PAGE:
Profits aren’t what’s in trouble

Earnings season has kicked off with 74 S&P 500 companies reporting last week. 20% of S&P 500 companies have now reported earnings, with 79% and 69% beating consensus earnings and sales estimates, respectively. Despite strong results overall, the S&P 500 fell almost 3% and the communication services sector fared even worse. This week is the busiest week of the reporting season, with 180 S&P 500 expected.

Blended earnings, which combine actual numbers and estimates from companies that have yet to report, rose from 5.1% to 6.6% year-over-year. Earnings beats in the Communication Services, Financials and Consumer Discretionary sectors were primarily responsible for the improvement.

Mixed revenue growth also improved from the previous week, rising from 10.8% to 11.1% year-over-year. Sales in the energy and materials sectors illustrate the sharp rise in commodity prices. Energy, utilities and consumer staples remain the only S&P 500 sectors with year-to-date price gains.

Earnings performance exceeded expectations at the end of the quarter. Combining actual results with consensus estimates for companies that have yet to report, the blended earnings growth rate is now 6.6% year-over-year, versus 4.7% expected at the end of the quarter. Despite the decline in the percentage of companies beating sales estimates, the compound revenue growth rate fell to 11.1% from 10.7% year-over-year at the end of the first quarter. Estimated calendar year earnings growth for 2022 fell to 10.9% year-over-year, so earnings expectations this year do not appear to be driving the decline market last week. Worries don’t show up in 2023 earnings estimates either, as they were down just a tenth of a percent to 10.3% year-over-year.

The epicenter of the stock market declines came from the communication services sector and, more specifically, from the media group, with Netflix

(NFLX) down nearly 37% in the past week after its earnings release. Thanks to better-than-expected earnings from Netflix and AT&T(T), the sector posted well-better-than-expected earnings for the quarter. Unfortunately, Netflix’s first drop in subscribers more than offset the quarter’s better earnings. Concerns about Netflix’s growth in jeopardy also spilled over to the media sector, with the group falling nearly 9% for the week. In addition, it contributed to considerable difficulties in stocks with high expected future earnings growth rates. As a proxy for this group, the RA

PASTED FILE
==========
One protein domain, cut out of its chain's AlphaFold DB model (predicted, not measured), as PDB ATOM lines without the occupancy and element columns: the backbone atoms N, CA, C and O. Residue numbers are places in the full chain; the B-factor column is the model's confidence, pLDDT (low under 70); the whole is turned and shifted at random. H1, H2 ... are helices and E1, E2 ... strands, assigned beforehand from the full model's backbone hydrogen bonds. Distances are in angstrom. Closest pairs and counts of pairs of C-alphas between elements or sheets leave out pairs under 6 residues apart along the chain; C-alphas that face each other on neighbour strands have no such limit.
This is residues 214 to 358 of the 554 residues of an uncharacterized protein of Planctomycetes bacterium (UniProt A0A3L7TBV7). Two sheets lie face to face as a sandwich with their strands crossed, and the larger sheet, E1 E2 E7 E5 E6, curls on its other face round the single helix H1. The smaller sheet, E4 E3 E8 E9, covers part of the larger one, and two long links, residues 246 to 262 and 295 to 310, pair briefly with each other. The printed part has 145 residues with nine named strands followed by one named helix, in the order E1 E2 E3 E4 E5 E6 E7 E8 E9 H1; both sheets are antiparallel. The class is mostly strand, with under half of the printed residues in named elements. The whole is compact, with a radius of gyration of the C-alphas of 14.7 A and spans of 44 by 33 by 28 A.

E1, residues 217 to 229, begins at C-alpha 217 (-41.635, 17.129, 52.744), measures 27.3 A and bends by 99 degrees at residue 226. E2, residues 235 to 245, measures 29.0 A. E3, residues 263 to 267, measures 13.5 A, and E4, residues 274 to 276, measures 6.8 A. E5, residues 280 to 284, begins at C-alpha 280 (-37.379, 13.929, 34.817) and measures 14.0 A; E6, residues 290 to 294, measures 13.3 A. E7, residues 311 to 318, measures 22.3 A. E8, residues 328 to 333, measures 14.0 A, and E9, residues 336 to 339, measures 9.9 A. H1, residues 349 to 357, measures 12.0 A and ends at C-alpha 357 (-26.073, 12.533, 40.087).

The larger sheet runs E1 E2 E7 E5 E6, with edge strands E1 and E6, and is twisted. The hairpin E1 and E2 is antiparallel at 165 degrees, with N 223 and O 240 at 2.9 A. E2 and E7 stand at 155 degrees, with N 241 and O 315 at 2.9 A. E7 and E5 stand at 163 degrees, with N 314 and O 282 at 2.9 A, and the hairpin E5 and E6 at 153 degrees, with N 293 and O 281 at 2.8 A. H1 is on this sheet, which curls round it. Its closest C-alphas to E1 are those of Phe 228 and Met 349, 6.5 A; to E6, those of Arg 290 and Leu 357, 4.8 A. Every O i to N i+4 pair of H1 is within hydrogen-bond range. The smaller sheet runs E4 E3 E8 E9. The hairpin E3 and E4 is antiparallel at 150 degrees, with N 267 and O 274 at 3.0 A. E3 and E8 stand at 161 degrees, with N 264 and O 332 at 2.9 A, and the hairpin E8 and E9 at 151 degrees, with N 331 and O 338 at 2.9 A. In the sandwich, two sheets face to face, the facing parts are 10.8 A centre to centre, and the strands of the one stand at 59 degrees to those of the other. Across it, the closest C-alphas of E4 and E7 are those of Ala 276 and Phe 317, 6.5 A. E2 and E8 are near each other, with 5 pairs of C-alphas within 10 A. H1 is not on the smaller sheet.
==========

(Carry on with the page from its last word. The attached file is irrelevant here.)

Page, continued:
K Innovation ETF (ARKK

) was down more than 11% for the week, bringing its year-to-date decline to nearly 45%.

The last week of communication from the Federal Reserve (Fed) before the period of calm also added to the weight of the market. Based on Fed chatter, markets have increased the amount of interest rate hikes over the next eighteen months to just over ten 25 basis point hikes (0.25%). Additionally, fed funds futures are now pricing in a low probability of a 75 basis point (0.75%) hike on May 4.and meeting, with a 50 basis point (0.50%) a fait accompli. The specter of the Fed being forced to continue raising interest rates to control inflation even as the economy begins to slow significantly is not a pleasant thought for future earnings prospects and hence stock prices. .

The S&P 500 is now nearly 11% below its January peak. While this all sounds very grim, history suggests that future returns tend to be better than average when the market corrects more than 10%. According to Goldman Sachs, the S&P 500 has returned 76% positive after declines of 10% since 1950. Given the downside risk to the economy and the current inflationary environment, investors should focus on quality and dividend growth plus companies with pricing power when looking for opportunities during this sale. Quality is defined as a high return on capital, consistent earnings, and low level of debt, which should help the company weather any economic downturn.

Along with the barrage of earnings this week, investors are getting a first look at first-quarter economic growth. Economists expect an annualized growth rate of 1.1% quarter over quarter after the 6.9% increase in the fourth quarter of 2021. While GDP is firmly in the rearview mirror, the Current worries about Fed policy and the risk of a future recession could give it more impact than it usually carries.

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